If you browse through social media, you will find some incredibly creative and effective ways to help imperiled wildlife. You might be compelled by calls-to-action, experience stunning photographs, or may even discover posts about New Jersey’s vulnerable species that—thanks to talented New Jersey high schoolers—got their share of screen time, likes, and retweets during the Conserve Wildlife Foundation’s (CWF) fifth annual Species on the Edge 2.0 Social Media contest.

One of the winning Instagram posts by Virginia Higgins, highlighting the diets of Piping Plovers.

Over the course of 8 days, hundreds of students from across the state created Instagram, Twitter, and Facebook posts about animals that the CWF protects. Through campaigns that featured original artwork, photos, and infographics, contestants took the internet by storm, rose awareness about their chosen species, and garnered nearly 12,000 likes. 

The three finalists were celebrated on June 18 in a Facebook Live virtual awards ceremony. The PSEG Foundation sponsored the contest and provided scholarships to the winners.

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Covid-19 and Wildlife, State of Change Podcast, episode 6

Wednesday, June 3rd, 2020
CWF biologist Ben Wurst (above), and all our staff and volunteers are practicing social distancing and following all state and CDC guidelines while in the field to prevent the spread of COVID-19.

With the COVID-19 pandemic causing global shutdowns, how has wildlife reacted to the absence of humans in New Jersey – and across the world? What impacts are we seeing so far, and what should we expect in the long-term?

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NEW JERSEY’S WILDLIFE IN THE TIME OF COVID-19 – PART 3

Tuesday, June 2nd, 2020

by David Wheeler, Executive Director

COVID-19 has changed our lives in virtually every possible way over the last few months. Our relationship to wildlife is no different. This three-part series explores the impacts of the COVID-19 pandemic and shutdown on wildlife in New Jersey and across the world. Read Part 1 and Part 2 and check out our podcast on COVID-19 and wildlife.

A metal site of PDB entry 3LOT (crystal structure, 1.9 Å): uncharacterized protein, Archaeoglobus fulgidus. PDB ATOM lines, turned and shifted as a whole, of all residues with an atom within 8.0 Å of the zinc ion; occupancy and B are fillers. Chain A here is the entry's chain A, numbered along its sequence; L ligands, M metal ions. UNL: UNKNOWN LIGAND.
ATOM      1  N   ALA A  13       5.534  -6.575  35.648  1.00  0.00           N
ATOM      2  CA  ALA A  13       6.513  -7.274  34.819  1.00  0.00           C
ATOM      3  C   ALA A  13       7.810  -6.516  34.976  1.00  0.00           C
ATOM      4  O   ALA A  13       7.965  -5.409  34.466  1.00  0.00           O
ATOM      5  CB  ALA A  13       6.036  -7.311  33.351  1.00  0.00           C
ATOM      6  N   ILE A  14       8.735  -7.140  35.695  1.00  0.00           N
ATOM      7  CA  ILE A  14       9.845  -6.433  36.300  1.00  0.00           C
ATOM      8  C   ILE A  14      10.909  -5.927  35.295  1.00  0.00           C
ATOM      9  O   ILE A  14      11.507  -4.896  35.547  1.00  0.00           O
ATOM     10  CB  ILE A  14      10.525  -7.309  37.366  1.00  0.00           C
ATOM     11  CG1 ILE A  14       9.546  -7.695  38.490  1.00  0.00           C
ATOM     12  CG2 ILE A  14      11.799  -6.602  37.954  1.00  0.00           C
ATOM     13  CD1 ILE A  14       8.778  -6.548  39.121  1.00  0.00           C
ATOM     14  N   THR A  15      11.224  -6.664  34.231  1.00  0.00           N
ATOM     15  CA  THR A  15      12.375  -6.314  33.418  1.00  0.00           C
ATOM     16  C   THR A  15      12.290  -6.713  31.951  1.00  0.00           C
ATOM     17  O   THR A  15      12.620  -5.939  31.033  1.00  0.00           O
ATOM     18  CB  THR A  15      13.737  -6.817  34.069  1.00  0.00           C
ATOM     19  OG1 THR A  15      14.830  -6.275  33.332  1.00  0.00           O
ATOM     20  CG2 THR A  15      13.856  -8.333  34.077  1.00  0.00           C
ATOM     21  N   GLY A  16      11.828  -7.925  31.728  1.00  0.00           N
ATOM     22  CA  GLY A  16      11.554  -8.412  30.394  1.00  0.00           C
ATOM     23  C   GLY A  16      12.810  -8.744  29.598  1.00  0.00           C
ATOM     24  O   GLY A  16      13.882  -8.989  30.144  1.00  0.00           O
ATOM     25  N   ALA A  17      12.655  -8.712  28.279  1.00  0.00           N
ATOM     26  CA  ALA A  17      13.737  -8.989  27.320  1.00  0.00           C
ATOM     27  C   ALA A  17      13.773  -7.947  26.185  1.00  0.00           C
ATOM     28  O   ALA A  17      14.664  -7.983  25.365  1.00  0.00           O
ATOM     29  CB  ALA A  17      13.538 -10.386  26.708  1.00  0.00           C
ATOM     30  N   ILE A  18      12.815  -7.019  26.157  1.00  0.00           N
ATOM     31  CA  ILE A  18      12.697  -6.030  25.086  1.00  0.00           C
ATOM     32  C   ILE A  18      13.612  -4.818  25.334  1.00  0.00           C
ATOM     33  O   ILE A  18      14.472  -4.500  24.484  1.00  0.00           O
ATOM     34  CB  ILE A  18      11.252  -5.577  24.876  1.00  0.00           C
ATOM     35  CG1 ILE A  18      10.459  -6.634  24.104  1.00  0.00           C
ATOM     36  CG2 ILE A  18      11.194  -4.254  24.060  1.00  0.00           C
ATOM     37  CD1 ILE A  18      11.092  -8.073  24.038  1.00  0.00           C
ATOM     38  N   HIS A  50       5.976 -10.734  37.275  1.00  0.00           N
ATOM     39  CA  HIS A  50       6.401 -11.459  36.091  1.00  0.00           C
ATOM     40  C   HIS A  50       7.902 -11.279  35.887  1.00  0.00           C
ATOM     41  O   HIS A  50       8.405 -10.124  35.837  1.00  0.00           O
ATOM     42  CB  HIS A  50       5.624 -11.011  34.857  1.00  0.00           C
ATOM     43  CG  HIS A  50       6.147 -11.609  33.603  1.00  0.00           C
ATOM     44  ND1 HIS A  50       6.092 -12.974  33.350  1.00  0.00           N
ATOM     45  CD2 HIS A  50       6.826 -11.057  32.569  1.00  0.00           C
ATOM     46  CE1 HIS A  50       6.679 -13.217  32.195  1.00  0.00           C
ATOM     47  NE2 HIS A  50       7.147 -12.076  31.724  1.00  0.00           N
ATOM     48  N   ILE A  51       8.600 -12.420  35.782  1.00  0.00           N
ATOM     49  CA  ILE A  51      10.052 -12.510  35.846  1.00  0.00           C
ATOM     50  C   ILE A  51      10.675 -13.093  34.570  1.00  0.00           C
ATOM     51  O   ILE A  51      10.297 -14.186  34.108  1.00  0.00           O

Part 3 The Threat of COVID-19

No discussion of COVID-19’s impact on wildlife would be complete with its fated beginning and its long-term threats posed by the global economic shutdown. As a zoonotic disease, COVID-19 likely was triggered by a virus in bats that got into a pangolin in a wet market that was then consumed by people, chance encounters made much more likely by a number of destructive human activities.

Clearing primal forests bring people into contact with remote wildlife for the first time, while also changing wildlife behaviors to increase the likelihood of their interaction with humans. Live animal markets offer ideal opportunities for viruses like COVID-19 to emerge. Illegal trafficking incentivizes further habitat clearing and poaching. Trading in exotic wildlife creates a host of problems both to the species themselves and to their ecosystems. (Though underexplored in the popular Tiger King series, the impacts of the exotic wildlife trade could make a fascinating series in its own right).